If Donald Trump's time in office – whether it is four or eight years – is anything like his campaign, we are in for 48 or 96 months of turmoil and further divisiveness. However, if he leads like he spoke during his almost vanilla acceptance speech early this morning, he will be at least a middle-of-the-road president who can at least keep America on track and remaining as the most powerful country in the world.

Maybe I have mellowed, but one person does not change the course of history for better or worse. If you want to worry about something, let's realize the both the Senate and House of Representatives have a Republican majority. If there is an ultra-conservative agenda which looks to roll back the progress made in the 21st century, they'll have an extremely easy road in front of them even if Donald Trump ends up being a reasonable and decent leader. Trump may be the most powerful man in the world come January 2017 but the title of President is nothing more than a figurehead – the real power lies in congress.

Thursday, September 08, 2016

Star Tribune's CJ vs. Jana Shortal

When I first caught wind of the Star Tribune's "gossip columnist" and her latest trivializing piece of lowbrow "writing", I thought it was par for the course. Then I re-read her blog entry on Jana Shortal's choice of wardrobe as Shortal reported the latest on the Jacob Wetterling case. That's when I got truly mad.

While Shortal marches to the beat of her own drum with her fashion choices, that fact does not effect how she reports stories for KARE-TV. She has been a Twin Cities television fixture for a dozen years and has done her job well in that time as evidenced by her longevity in the market. When Shortal reported Tuesday evening's update on the Wetterling case, she was dressed in what I deem to be a professional manner.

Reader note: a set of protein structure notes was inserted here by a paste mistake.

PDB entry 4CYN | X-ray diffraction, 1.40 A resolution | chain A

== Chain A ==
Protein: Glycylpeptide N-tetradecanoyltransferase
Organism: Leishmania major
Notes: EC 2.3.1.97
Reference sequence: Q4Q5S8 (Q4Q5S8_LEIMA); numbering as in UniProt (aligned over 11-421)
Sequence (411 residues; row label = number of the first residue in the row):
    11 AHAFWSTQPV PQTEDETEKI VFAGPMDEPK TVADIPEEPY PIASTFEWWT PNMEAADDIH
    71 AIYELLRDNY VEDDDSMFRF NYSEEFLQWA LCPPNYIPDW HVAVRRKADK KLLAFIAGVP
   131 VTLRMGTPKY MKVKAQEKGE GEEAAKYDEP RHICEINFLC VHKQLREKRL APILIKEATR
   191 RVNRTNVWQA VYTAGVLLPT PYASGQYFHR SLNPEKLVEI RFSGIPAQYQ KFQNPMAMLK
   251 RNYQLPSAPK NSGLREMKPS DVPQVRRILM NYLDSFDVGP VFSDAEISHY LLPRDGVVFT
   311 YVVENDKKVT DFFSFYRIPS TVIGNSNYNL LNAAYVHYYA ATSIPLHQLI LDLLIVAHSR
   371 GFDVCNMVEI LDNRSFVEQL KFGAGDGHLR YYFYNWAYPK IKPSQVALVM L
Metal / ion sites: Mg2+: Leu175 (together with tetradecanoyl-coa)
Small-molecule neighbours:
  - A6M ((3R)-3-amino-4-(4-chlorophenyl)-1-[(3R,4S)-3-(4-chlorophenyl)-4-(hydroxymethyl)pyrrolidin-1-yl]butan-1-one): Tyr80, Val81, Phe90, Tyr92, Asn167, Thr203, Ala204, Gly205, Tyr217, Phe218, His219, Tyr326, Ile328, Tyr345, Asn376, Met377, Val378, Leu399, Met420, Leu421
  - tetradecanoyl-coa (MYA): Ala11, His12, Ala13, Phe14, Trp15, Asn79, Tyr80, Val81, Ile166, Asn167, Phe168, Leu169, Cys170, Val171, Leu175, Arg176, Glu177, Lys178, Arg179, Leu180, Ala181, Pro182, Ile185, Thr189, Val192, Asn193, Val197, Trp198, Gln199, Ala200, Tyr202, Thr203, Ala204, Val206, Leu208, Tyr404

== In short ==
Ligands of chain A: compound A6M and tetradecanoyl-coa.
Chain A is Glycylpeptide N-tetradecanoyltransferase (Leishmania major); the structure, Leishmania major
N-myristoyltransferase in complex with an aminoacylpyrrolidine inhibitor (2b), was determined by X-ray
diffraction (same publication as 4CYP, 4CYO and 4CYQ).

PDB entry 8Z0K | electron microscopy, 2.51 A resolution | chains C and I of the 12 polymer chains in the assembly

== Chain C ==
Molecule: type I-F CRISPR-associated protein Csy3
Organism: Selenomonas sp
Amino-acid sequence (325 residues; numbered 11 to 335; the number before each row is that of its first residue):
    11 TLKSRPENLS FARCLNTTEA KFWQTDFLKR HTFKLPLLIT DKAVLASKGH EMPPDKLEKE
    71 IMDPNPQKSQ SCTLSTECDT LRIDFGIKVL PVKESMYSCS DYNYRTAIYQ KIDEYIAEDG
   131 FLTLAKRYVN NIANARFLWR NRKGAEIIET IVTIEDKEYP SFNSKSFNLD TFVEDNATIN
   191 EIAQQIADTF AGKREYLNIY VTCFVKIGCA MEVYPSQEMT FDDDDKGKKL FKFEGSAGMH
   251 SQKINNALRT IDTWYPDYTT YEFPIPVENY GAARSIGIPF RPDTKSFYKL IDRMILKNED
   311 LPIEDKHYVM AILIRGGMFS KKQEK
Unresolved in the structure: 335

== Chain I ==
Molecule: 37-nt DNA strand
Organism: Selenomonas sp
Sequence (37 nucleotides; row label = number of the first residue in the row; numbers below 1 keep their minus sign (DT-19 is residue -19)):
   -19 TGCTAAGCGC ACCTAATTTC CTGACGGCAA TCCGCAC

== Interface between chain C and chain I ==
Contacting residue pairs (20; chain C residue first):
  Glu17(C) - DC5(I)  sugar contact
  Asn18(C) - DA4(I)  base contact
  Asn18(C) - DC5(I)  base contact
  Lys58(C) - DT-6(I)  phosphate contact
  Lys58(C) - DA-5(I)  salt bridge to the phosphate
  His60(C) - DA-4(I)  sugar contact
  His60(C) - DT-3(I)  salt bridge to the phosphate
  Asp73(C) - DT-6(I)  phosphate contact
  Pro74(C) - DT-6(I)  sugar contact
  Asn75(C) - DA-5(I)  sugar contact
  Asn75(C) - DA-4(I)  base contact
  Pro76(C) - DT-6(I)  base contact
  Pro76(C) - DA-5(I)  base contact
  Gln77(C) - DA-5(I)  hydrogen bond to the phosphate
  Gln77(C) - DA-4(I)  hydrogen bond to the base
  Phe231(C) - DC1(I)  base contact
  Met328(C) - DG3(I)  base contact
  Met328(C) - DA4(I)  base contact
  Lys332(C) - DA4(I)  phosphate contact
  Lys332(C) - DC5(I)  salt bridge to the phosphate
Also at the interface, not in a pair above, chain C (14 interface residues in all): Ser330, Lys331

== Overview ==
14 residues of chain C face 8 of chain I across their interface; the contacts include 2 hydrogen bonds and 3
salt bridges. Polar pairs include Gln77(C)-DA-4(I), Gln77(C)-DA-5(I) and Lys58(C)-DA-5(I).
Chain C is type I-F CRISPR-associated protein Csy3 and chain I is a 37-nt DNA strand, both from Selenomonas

The Star Tribune blogger, likely looking for something to fill some space after a slow holiday weekend on the "gossip" scene in the Twin Cities obviously thought differently. Penning a take – a degrading one at that – on a true journalist's fashion choices has no place in what is supposedly a legitimate, large market newspaper.

Wednesday, after the brief publication of the blog piece on the Star Tribune's website, the shit truly hit the fan as social media blew up with the general take being that the blog entry was uncalled for and has no place in a legitimate newspaper – some (myself included) even going as far as calling for the blogger's resignation or her firing.